Something to consider when installing a railing on basement stairs is whether or not it’s easy to remove. If laundry is in the basement, you’ll likely need to remove it to get appliances up and down the stairs. Likewise with a sofa or other large furniture. Ran into this at my mom’s house. Stairs looked very similar to the photo.

  4. Chase says

    I think that a “screen” idea would look really neat, if Heather wanted to keep it really simple, she could use the idea that Pam had mentioned, using narrow square dowels, from floor to ceiling, and then using three posts that go from floor to ceiling, so that a grip-rail can be installed. I’ll throw a couple images of my idea in the image gallery!

    • pam kueber says

      Chase — thanks for the images! Hey, if you have a moment — you seem so adept — can you show what the design would look like if the balusters were not taken to the ceiling — just to the rail? Thanks!

    • says

      I like the balusters to the ceiling. A similar design was used on the stairway of the Bauhaus house in the movie “The Boy in the Striped Pyjamas.” Sad movie but great set designs of Nouveau and Bauhaus interiors.

      • Marion Powell says

        I’m a little late reading this but I just had to say, balusters to the ceiling and not to the floor. What a great looking idea.

  5. Patty says

    I think some type of screen is good so kids – or adults – don’t tumble down and off the edge. I also think a good sturdy hand rail is important too and probably required by code. If you are finishing the basement, you never know who all may come over to visit some day.

    • Chase says

      The pool cue balusters are a beautiful shape; They would look amazing painted black with a nice warm wood handrail. Their shape reminds me of the modernized windsor chairs that Pam featured a while ago.

    • Heather says

      I love this! The hubs is pestering me to put a pool table in the basement so I have no doubt he’d love it to 🙂

  6. Jay says

    If you go with decorative screening, please be sure to include a continuous run of handrail on the oposite solid wall. This will keep you code compliant, See Pam’s staircase. Mine is similar – all enclosed, from the upper floor to basement. A hand rail is a must!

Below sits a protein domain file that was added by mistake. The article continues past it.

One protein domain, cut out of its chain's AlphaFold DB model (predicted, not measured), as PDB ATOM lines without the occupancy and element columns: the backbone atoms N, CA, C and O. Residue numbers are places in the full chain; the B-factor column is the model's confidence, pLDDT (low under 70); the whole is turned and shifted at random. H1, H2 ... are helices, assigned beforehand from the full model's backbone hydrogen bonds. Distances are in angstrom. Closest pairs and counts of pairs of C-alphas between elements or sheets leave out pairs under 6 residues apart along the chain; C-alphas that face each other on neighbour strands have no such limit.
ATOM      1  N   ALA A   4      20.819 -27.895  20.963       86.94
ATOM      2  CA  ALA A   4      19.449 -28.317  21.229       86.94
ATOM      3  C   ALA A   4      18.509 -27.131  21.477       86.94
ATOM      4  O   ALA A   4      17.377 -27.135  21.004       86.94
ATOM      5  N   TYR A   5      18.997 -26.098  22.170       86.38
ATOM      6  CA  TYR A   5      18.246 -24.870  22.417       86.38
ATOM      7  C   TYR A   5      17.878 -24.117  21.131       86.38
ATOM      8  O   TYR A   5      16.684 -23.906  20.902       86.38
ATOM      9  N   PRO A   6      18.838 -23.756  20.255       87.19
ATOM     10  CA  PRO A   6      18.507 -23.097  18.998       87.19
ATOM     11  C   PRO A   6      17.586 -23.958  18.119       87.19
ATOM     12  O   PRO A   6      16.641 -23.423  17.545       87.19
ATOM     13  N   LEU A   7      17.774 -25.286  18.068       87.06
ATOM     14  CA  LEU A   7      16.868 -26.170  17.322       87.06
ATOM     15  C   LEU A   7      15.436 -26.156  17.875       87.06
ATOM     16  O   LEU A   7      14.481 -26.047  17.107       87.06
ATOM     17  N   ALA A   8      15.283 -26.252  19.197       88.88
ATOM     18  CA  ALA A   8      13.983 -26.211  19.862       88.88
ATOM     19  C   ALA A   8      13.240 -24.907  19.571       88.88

• Heather says

      The plan is to put the functional handrail on the other side of the stairs so that this one can be more decorative. Safety first!

  7. Francie says

    The original 1951 railing on Pam’s picture on the left is exactly what I was picturing as I read Heather’s story. My parents have a 1950s bungalow (which was heavily renovated in the ’90s), and the railing on the basement stairs is exactly like this. However, in both cases, the railing is mounted on closed walls. It would be interesting to find a way to use a classic, simple railing like this, without needing to add a wall so you can keep the space open and airy.

    I should also say that I like the Redi-Screen idea a lot! Those are awesome.

  8. Lynne says

    When I was a kid, my friend Jane had basement stairs quite like this. Her dad put large screw eyes in the ceiling and edges of the stairs. They then strung heavy jute rope in an elongated diamond pattern up and down. Kind of a harlequin pattern, or like the sides of a toy drum. The handrail was on the solid wall, opposite.

    No, probably not code compliant, but none one ever fell. It looked good, you could see thru it into the rec room, was easily removed, and Phyllis never had to dust it! I imagine it would take a little planning and measuring to get the pattern right, but would certainly be a cheap fix!

  9. JKM says

    Yes, yes, YES! Vertical slats are exactly what I was envisioning before I saw your pictures. I like the 4th one the best (with the slats running floor-to-ceiling) but I’d go one step more by extending the slats all the way to the corner. This way the entire stair wall would be floor-to-ceiling slats. Growing up, I had a friend with this exact condition on their staircase going to the upper floor (dad was an architect and their house was designed in 1966). His was all stained with little horizontal dowels painted black. The wall behind the slats was painted black, too, so the stained slats appeared to float. He used a product called “Ventwood”, which may or may not be still around. Used primarily in retail stores to hange clothing, etc. from, it was prefinished and furniture quality. It was gorgeous.

      • JKM says